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Legacy of Ashes
The History of the CIA
Tim Weiner
read on June 7, 2013

It's criminal how much formal education I have, and how little basic American history I know. This book helped fill some of those gaping chasms. The book was as interesting as it was horrifying, for both our institutional ineptitude at intelligence, as well as for our total disregard of sovereign rights and international agreements. It seems like for 70 years our intelligence agency has been remarkably short sighted, and the volume and severity of times that has come back around to bite us is unbelievable.

Anyway, here are some of my notes while reading it.

  • The Cuban Missile Crisis was TERRIFYING. There were 99 nukes, each 70x more powerful than Hiroshima, sitting in Cuba. These things were aimed at US and had 2200 mile range - meaning they could nuke any city in the country (less Seattle). CMC only ended because Khrushchev proposed a deal where we'd need to disarm and remove our nukes in Turkey (aimed at Moscow), and we accepted. JFK took a ton of credit for having somehow negotiated a peaceful resolution to an impossible situation - but all that really happened is Russia sent out an olive branch and we grabbed it. USA did pretty much nothing right this whole time, and came unbelievably close to invading Cuba and starting WWIII. Absolutely terrifying.
    It was pretty surprising how little each US President, (and each new CIA director), actually knows about what the CIA is up to. Very often the POTUS is left in the dark as long as possible, and almost always future Presidents are left totally the dark, if not outright lied to.
  • We tried assassinating Castro.. we sponsored dozens of coup's.. some successful, some not. Most foreign policy disasters (Vietnam, Iraq) seem to be because we blew it on some covert coup attempt, or some other pyramid of lies. (For instance, in 'Nam we started the war on the premise that the VC shot at some of our boats in the area, but that was actually misreported by the CIA, they were never there!).
  • 1960's threat of communism was strikingly similar to 2000's threat of radical islam. Both cases produced a mountain of lies and limitation/infringement of citizens rights, all in the name of national security. (And, to be somewhat fair, at the time it's never immediately obvious if such a trade-off is necessarily bad. I mean, the commie threat was legit scary, as per above). But it's alarming how recycled and manufactured the threat seems.
  • It was surprising to me how overtly the US tries to control the world. We have a 50 year history of literally killing (or funding the assassination/coup of) democratically elected leaders because we don't agree with their policy. Pretty easy to understand why we're hated. Obviously this shows how ridiculously naive I am - I've always known the US to have this reputation, but hadn't actually known why.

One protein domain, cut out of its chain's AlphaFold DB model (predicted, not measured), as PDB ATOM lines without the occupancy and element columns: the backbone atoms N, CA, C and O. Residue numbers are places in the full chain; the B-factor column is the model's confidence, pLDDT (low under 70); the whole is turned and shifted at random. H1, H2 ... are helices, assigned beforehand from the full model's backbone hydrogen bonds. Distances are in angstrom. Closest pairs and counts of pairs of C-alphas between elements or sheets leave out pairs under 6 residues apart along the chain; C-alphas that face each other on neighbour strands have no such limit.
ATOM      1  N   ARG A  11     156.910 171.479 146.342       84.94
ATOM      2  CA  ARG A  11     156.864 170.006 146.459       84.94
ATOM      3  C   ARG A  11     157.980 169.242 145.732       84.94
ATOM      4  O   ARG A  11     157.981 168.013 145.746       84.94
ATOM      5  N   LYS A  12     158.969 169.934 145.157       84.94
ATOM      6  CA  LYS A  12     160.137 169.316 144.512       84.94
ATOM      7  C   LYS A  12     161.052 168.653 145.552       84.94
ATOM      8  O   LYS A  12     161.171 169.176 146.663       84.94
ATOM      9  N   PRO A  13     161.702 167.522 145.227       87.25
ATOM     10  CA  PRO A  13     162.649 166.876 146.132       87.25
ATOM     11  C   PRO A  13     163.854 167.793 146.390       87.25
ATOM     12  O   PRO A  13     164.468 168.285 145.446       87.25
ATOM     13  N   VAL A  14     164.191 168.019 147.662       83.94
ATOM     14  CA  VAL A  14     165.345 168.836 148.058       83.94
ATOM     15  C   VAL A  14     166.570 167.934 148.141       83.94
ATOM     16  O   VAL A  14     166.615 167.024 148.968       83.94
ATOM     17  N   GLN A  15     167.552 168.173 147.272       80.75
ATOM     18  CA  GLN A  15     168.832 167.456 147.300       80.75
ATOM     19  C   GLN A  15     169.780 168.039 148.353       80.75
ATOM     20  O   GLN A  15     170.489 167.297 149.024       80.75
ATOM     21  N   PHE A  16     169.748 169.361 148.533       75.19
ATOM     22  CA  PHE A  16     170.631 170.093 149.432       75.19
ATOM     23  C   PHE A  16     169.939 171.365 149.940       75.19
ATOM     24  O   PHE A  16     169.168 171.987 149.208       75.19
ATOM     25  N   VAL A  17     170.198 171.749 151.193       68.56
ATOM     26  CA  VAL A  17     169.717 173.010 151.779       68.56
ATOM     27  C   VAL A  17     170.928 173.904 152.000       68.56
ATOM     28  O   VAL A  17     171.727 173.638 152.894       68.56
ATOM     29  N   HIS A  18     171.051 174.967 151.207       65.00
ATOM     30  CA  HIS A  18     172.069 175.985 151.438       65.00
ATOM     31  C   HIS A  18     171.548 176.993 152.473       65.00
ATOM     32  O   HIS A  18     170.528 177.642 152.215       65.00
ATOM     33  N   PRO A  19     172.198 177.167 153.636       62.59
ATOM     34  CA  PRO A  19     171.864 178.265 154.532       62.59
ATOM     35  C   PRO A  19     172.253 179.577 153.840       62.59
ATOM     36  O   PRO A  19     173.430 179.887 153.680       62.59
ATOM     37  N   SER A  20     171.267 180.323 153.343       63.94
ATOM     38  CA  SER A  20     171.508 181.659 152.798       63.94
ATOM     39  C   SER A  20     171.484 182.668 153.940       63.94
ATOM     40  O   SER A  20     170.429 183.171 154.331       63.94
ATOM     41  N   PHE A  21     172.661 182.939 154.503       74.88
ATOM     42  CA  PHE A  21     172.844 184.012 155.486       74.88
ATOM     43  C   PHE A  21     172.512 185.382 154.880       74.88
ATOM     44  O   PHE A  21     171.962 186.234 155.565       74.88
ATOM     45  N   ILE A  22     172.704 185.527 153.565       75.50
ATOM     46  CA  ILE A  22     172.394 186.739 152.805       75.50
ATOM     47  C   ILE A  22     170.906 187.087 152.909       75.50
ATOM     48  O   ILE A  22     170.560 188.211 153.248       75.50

• ... following from the last note: the book raises interesting ethical questions about what is/isn't okay in foreign policy. Is it ethical for the USG to subsidize printing educational materials in a foreign country (e.g., could the US distribute John Locke books in Venezuela)? Is that propaganda? Is it okay to fund radio stations that promote the scientific method? TV? Contribute to campaigns? Where does the line get drawn? I hadn't really thought about it in too much depth before - probably something I should figure out.
  • Toward the end of the book, Weiner talks about (via quotes from former CIA directors) about the trouble the CIA has recruiting. The primary problem was framed as how hard it is to find people that are comfortable living a lie, that can totally own it and wrap their entire selves into it. Apparently that's harder to come across these days. Not sure if that's good or bad.

Author Bio:

Tim Weiner (born June 20, 1956) is a former New York Times reporter, author of four books and co-author of a fifth, and winner of the Pulitzer Prize and National Book Award. His newest book is "One Man Against The World: The Tragedy of Richard Nixon." He is a graduate of Columbia College of Columbia University and the Graduate School of Journalism at Columbia University. Weiner worked for the Times from 1993 to 2009 as a foreign correspondent in Mexico, Afghanistan, Pakistan and Sudan and as a national security correspondent in Washington, DC. Weiner won the 1988 Pulitzer Prize for National Reporting as an investigative reporter at The Philadelphia Inquirer, for his articles on the black budget spending at the Pentagon and the CIA. His book Blank Check: The Pentagon's Black Budget is based on that newspaper series. He won the National Book Award in Nonfiction for his 2007 book Legacy of Ashes: The History of the CIA. His Enemies: A History of the FBI traces the history of the FBI's secret intelligence operations—from the bureau's creation in the early 20th century through its ongoing role in the war on terrorism. He is the director of the nonfiction residency program for reporters, writers, and documentary makers at the Carey Institute in Rensselaerville, New York.